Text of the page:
Execute the Deal
The next process step in the morning supply meeting is to execute the deal – both the physical side and the hedge.
- Close attention is paid to scheduling the physical crude and product movement(s) and make sure that they occur, whether by pipeline or vessel.
- The most common hedging process to execute a standard contract on an exchange, or the ICE trading forum.
Monitor the Deal
A variety of third party price services are used to monitor the deals.
The pricing, settlement, and reconciliation of physical crude and product deals requires a consistent and transparent pricing and indexing mechanism. Platts and Argus offer different approaches to market pricing methodology. The agreed upon mechanism for pricing and settlement will be stated in the contract of the deal.
- The Platts assessment is called a Market-On-Close (MOC) methodology, which settles the market daily, and is based on deals done during the 30-minute window at the end of the day. Although controversial due to complaints of abuse and manipulation in the window by trading parties, Platts is currently the dominant pricing mechanism in the marketplace.
- Partly in response to perceived inaccuracies in the Platts mechanism, Argus uses a Full-day Volume-weighted assessment to determine daily market index values.
- Another pricing service, called OPIS (Oil Price Information Service) focuses on disseminating up-to-the-minute pricing information on rack-to-retail physical transactions from spot markets throughout the US and Canada. They offer a comprehensive data source for deals at hundreds of delivery points and for all different grades of product
All methods rely heavily on relationships with producers, S&T staff, refiners, traders and brokers to confirm the accuracy of data before publishing their index.
Structure of a Supply and Trading Department
A common term used for the structure of a Supply & Trading Department, and most training operations is Front, Middle and Back Office, as described below:
- The Front Office structures the deals and generates the revenue. Here the traders negotiate deals with a counterparty and enter into contracts for purchase and sale of commodities (or financial instruments). With this initial step the trader has responsibility for ownership of and the risk in the commodity, as well as the accuracy of the way the deal is entered into the computer systems.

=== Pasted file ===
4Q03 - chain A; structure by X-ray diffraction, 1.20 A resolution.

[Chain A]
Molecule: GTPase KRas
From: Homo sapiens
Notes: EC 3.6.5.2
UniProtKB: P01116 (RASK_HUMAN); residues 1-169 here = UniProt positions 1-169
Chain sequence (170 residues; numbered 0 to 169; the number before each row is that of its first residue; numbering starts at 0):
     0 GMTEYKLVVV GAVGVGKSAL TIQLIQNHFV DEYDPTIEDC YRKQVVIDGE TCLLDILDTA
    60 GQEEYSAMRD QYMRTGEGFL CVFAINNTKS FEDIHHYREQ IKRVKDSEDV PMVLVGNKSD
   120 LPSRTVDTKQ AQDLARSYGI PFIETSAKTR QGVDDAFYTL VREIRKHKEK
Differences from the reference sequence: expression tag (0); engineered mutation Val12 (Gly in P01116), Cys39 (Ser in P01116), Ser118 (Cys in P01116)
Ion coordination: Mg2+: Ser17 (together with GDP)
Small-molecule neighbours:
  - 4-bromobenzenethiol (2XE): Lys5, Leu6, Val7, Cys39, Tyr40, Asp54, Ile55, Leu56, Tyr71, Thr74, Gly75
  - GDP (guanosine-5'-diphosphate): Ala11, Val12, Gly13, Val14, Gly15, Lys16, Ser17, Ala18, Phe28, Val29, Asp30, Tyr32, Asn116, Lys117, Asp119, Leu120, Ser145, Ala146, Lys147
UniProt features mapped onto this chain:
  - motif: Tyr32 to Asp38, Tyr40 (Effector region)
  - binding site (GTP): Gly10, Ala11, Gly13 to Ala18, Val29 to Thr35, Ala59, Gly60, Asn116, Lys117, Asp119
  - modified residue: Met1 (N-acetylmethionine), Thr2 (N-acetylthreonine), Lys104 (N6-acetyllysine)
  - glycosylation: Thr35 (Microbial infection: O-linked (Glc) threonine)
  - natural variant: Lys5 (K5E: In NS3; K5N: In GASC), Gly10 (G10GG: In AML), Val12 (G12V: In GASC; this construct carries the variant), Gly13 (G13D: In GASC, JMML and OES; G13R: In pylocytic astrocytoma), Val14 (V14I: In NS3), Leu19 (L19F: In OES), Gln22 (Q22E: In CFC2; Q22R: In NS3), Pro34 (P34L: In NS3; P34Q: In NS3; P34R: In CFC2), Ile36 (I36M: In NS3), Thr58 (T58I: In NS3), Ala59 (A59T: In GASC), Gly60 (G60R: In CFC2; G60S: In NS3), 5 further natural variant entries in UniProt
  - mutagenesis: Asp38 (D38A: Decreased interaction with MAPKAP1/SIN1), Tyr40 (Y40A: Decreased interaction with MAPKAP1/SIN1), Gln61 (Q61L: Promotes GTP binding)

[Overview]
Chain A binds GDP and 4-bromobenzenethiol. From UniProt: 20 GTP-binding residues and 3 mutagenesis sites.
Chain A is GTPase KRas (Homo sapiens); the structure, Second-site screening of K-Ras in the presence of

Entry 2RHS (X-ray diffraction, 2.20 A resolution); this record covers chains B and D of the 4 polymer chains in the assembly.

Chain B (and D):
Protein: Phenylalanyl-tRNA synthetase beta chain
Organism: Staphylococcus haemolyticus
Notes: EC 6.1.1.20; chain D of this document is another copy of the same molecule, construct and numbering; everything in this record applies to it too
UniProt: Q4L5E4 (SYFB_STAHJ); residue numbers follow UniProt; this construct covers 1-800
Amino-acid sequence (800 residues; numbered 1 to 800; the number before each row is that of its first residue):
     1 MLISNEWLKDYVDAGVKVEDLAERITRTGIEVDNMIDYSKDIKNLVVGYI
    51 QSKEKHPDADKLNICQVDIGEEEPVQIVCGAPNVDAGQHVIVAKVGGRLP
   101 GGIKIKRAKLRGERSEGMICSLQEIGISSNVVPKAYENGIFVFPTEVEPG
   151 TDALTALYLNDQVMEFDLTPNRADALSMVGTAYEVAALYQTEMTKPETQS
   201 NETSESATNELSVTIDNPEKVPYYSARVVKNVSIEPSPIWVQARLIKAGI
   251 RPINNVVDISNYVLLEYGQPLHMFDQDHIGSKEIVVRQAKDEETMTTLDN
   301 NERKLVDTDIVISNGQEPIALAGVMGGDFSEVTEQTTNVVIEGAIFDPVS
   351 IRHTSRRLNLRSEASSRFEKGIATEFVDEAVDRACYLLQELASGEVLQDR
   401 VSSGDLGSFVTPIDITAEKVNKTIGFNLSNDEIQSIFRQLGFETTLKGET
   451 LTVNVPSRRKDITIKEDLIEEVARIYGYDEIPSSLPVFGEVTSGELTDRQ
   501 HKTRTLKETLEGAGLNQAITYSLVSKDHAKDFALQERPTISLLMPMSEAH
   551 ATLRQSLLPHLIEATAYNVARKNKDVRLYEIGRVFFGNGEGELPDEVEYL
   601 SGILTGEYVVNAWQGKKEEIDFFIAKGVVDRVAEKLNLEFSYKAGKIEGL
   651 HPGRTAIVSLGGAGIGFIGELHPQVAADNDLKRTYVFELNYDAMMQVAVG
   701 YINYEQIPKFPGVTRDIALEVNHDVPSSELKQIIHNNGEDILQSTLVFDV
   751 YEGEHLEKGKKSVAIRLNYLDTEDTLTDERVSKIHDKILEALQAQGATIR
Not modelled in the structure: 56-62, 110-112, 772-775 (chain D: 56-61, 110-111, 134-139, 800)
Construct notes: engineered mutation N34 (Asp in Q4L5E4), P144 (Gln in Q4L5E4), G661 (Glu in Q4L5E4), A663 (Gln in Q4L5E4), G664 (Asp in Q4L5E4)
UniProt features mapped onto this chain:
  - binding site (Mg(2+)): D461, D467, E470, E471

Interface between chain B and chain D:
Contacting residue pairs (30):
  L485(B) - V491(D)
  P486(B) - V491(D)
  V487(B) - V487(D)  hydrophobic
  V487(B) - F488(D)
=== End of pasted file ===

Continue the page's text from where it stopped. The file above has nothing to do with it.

- One key role of the Middle Office is to help provided needed controls and measurement of the Front Office. The Middle Office manages the systems that can provide operational and control reports to the traders and the management, etc.
- The Back Office keeps track of the deals as they go through the physical and financial systems. A key back office function is to invoice, collect payments and settle accounts.
A finance function – not part of the core trading operation – provides credit control and recording of transactions in the general ledger.
The basic processes in managing the deal flow of a Supply & Trading function are shown in the chart, and described below. Computers are essential to keeping track of this complex activity with thousands of transactions every day in most operations. Numerous providers of trading and risk management software have expertise and products that help manage these processes.
- Deal Initiation involves use of models to help traders analyze deals and price information. Real time price feeds, desktop charting and news feeds are mandatory. More aggressive traders are experimenting with desktop analytic tools that codify the the skill of more talented traders. One of the most common software applications for deal initiation is Instant Messenger communications. Many traders are conducting dozens of simultaneous sessions to make sure they get the best deals.
- Deal Capture & Contracts: Online contract management includes deal approvals and trading limit alarms.
- Deal Execution: In addition to having each deal flow-tracked as it progresses, this process includes scheduling and movements. Inventory management and real-time scheduling systems can help reduce inventory levels as much as 20%-30%.
- Deal Valuation: Online score-keeping systems (including wet, paper and logistics costs) and portfolio management tools are commonly used. The daily measurement of deal performance using mark-to-market reporting is done in this process.
- Settlement: On-line financial accounting can also provide an advantage in efficient trading operations.
Effective Supply & Trading depends on tightly integrated organizational structures. The traditional functional organization is also ineffective for identifying, understanding, and managing risk.
The chart shows the major parts of a typical S&T organization, most often co-located on a trading floor:
- Risk management and commercial support is responsible for ensuring that all trading and scheduling agreements are executed correctly and the operational measures (and systems) are in place to routinely identify both physical and paper risks. Customs, damage and claim processing for marine shipments is done in this part of the organization.
- Raw materials (crude oil and feedstocks) Supply & Trading is best done in a way that centralizes domestic and international crude (and other raw material) trades. The transaction load and deal flow in crude oil is not as high as products, but the dollar value is much higher for cargoes and commitments. It is also important to see all international and domestic commitments to make sure that one region or division is not inadvertently competing for the same cargo as another region. The most effective supply organizations also integrate crude supply planning and refinery optimization decision-making within the S&T function.
- As described previously, product Supply & Trading is best organized by tributary supply network or hub. The chart shows three typical regions in the US: Gulf Coast, East Coast and West Coast. Schedulers are an important arm of trading, arranging freight, handling pipeline trades and exchanges and are best located on the trading floor. Tight integration of scheduling in and out of product terminals, and visibility on the movements can dramatically improve decision-making effectiveness, and lower risk.
- Technical support is an important supplement to any S&T function. For example, trading floor staff are kept current on the timing and changeover in product quality specifications. Another role is to keep a library of crude assays to quickly evaluate any new opportunities discovered by the traders.